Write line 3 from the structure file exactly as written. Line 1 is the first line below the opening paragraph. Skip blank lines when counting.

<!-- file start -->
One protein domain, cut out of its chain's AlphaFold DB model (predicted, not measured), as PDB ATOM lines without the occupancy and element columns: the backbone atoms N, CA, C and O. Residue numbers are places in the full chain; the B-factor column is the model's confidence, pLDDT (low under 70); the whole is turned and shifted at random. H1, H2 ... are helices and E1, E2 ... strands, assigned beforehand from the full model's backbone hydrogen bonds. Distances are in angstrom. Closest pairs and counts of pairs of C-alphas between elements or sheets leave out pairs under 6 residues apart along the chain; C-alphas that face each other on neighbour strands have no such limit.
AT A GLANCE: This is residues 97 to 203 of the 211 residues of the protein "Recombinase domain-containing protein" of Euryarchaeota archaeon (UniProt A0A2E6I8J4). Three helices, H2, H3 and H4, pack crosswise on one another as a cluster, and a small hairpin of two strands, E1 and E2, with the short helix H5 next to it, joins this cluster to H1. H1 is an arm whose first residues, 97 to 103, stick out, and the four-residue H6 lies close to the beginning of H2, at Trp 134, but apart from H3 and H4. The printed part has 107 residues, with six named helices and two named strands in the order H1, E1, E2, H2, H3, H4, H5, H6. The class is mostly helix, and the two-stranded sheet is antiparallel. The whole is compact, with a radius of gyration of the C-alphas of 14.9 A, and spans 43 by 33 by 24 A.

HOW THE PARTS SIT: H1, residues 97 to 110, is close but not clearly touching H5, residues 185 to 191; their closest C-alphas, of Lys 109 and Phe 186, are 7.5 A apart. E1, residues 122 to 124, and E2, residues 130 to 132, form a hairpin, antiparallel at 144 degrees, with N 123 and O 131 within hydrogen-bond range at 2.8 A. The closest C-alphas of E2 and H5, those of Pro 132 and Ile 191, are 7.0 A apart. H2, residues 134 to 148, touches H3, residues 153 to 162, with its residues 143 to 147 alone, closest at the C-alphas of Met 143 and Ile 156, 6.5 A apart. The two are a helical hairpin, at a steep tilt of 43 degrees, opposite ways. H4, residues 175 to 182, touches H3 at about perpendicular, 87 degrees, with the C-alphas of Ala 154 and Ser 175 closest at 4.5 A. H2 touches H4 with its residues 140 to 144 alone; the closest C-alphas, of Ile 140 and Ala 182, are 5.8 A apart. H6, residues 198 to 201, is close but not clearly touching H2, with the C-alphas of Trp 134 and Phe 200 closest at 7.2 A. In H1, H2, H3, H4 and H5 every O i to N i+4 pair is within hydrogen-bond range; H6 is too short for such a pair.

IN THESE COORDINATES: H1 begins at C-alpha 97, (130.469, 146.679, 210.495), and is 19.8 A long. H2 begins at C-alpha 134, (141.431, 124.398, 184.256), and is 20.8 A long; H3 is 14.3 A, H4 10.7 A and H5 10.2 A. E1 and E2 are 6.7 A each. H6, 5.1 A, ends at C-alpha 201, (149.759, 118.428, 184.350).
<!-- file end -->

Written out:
IN THESE COORDINATES: H1 begins at C-alpha 97, (130.469, 146.679, 210.495), and is 19.8 A long. H2 begins at C-alpha 134, (141.431, 124.398, 184.256), and is 20.8 A long; H3 is 14.3 A, H4 10.7 A and H5 10.2 A. E1 and E2 are 6.7 A each. H6, 5.1 A, ends at C-alpha 201, (149.759, 118.428, 184.350).